2 out of 2 people found this review helpfulwrite a review of this game
read more reviews by RussS
SummaryStar Trek's take on Wing Commander.
The GoodI played this a while back having already played and enjoyed it's PC successor (also called Starfleet Academy). This game feels a bit like the prototype for the latter. It is a space combat 'simulator'; the Star Trek version of Wing Commander or X-Wing, which follows the same general flow as those games, except moving the mission away from pure combat adding a mixture of minor adventure and negotiation.
Playing over a nice simple animation of a shuttle flying through space you are introduced and get to choose the gender of your character as they enrol in Starfleet Academy, the training school made famous by it's inclusion in Star Trek 2 : The Wrath of Khan. You must complete various training missions, commanding various ships from the original movie era, working up in size and power. All the missions play from the bridge, there are no away missions or anything involving exploring the ship. The missions are a mixture of new ideas and recreations of famous Star Trek battles. In these you are given ships relevant to the mission, including graphics, something the PC update didn't have. This is a nice change as you find yourself commanding the 1960's Enterprise in a recreation of the episode 'Balance of Terror'. You can even find yourself on the bridge of a Klingon or Romulan ship.
Your progression through the academy is very similar to how the storyline in Wing Commander works, as you get to command ever more powerful ships. In-between missions you have a few screens where you can view your room to access a database or talk to your fellow cadets, even playing a mini game of pool. Despite this being a copy Wing Commander's bar room it still feels cozy and is a friendly nod towards character development. Before each mission you are given a briefing then let loose to complete your objectives in the most non-violent manner.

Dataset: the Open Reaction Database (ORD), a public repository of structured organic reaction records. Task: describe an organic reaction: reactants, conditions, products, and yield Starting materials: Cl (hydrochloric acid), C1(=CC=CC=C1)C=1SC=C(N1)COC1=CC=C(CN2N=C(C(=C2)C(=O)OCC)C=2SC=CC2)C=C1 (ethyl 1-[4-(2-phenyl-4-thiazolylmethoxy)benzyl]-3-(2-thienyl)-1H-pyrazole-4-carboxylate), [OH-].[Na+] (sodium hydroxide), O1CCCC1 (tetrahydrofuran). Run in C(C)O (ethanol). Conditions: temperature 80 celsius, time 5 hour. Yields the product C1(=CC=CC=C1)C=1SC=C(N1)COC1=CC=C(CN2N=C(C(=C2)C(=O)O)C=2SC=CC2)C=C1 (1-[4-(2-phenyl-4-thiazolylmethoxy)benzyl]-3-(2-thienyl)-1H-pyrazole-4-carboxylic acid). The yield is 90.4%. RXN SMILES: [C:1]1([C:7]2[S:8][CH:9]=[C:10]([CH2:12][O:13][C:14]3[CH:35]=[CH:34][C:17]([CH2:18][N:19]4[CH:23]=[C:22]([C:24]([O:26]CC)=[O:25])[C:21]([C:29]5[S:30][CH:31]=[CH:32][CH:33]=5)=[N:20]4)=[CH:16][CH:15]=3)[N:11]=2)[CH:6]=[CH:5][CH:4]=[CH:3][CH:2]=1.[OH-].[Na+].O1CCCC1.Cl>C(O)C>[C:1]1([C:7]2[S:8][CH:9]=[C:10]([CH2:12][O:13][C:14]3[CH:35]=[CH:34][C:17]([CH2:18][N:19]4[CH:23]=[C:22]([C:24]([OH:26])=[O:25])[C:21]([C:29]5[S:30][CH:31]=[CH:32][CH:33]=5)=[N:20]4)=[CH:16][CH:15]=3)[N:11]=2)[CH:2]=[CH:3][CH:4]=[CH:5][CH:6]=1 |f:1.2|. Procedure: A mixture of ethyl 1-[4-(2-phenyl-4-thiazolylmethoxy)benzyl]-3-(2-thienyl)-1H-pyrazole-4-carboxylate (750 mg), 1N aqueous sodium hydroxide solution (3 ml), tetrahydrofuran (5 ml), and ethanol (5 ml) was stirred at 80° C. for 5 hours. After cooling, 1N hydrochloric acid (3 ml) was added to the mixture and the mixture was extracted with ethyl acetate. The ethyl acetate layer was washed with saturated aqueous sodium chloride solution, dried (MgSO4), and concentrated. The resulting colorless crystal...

The game is fairly fun to play though the mission types are limited to the bridge, therefore lacking the full spectrum of Star Trek stories (25th Anniversary had already made up for this). The interface works well with the SNES joypad, and manages to avoid many of the problems of space fighting on consoles. The missions aren't all combat based as you get the chance to communicate with others via the view screen and select options which affect the mission. The ending of the game is well executed when you see your final grade and find out what happens to you and your fellow cadets. Based on your scores you are assigned various different ranks and ships.
A great free addition recycled on many successive games is the open combat part. Here you can select any ship and pit it against any other in a quick fight to hone your skills. A nice piece of fun since you even get the suitable bridge graphics for all ships (possible including an alien crew!).
The BadWhilst it is a piece of fun, it is really a Wing Commander clone, which leads to a conundrum. In Wing Commander you fly a one man fighter which behaves like a one man fighter. In Starfleet Academy you fly a 500 man starships which handles like a one man fighter. You often find yourself in dogfights circling around your targets. The game can't reproduce the graceful turns seen in the films, where the ship fires from the sides or rear.
In an attempt to reproduce elements of the film the game forces you to travel around the bridge stations in order to communicate and manage damage. In combat this can be quite disruptive as you try and manage shields whilst taking fire.
Lastly, the graphics of the SNES version are inferior to the Sega CD. The viewing screen is smaller and the ships less detailed. Starfleet Academy also looks completely different!
The Bottom LineStarfleet Academy is a nice attempt to inject some diplomacy into the well worn space shooter genre. Whilst lacking the ability to beam down to planets it does conjure up some of the feel of being in Star Trek.
Players in interested may prefer to play the SEGA CD version for improved graphics. Or of course play the much better known PC version released a few years later featuring FMV sequences and a greater emphasis on character advancement between missions. It's interesting though that the missions are largely the same, so this game obviously had an influence.